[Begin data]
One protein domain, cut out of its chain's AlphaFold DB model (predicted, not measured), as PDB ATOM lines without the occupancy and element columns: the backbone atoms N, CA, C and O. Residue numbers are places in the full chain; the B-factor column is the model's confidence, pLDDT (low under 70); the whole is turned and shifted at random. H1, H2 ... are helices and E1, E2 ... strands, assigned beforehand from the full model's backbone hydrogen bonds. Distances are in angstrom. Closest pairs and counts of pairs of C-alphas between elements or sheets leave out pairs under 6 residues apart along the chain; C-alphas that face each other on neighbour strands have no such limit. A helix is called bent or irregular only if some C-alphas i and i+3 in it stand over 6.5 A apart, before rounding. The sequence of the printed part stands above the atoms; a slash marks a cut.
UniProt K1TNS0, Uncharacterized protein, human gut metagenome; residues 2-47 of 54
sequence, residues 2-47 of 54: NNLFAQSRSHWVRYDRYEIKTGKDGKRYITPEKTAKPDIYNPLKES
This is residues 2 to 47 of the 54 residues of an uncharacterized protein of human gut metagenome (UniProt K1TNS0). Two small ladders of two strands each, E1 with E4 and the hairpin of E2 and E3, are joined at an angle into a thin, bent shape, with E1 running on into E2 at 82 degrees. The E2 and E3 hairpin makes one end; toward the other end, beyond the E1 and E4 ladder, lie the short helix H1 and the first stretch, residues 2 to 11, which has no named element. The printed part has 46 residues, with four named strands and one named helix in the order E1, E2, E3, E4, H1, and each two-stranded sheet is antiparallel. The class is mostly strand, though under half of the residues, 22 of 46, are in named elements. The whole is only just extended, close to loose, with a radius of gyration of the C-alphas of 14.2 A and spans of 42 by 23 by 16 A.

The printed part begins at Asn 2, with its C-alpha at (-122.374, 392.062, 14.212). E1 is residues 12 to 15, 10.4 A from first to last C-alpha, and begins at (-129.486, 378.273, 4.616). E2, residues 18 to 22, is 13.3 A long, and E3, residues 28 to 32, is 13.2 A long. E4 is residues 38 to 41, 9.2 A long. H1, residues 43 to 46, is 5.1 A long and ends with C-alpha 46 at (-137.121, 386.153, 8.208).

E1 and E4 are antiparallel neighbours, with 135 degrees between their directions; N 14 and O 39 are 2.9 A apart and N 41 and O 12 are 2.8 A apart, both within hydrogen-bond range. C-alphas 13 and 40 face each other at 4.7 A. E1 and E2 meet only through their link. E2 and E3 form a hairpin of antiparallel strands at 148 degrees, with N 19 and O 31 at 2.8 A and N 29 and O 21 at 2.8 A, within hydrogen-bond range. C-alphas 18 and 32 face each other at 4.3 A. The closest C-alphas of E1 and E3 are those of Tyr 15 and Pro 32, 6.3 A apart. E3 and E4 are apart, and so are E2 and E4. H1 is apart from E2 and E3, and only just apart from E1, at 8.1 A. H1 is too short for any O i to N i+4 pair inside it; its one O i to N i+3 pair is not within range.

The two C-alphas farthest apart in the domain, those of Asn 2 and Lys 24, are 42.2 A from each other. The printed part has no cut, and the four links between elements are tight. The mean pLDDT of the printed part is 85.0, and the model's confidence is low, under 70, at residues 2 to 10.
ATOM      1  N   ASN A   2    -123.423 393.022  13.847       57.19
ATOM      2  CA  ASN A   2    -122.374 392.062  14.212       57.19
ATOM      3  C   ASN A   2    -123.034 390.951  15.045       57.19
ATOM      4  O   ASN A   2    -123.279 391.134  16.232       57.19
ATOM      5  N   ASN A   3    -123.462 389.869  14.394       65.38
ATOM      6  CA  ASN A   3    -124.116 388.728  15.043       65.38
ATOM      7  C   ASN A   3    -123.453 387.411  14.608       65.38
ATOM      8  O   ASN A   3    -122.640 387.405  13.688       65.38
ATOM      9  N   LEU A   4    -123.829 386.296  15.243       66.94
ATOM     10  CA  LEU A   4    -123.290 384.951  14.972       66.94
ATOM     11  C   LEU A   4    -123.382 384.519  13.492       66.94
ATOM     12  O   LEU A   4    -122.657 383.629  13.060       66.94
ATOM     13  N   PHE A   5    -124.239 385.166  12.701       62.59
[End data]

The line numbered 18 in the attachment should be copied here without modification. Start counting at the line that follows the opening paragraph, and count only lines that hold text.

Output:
ATOM     12  O   LEU A   4    -122.657 383.629  13.060       66.94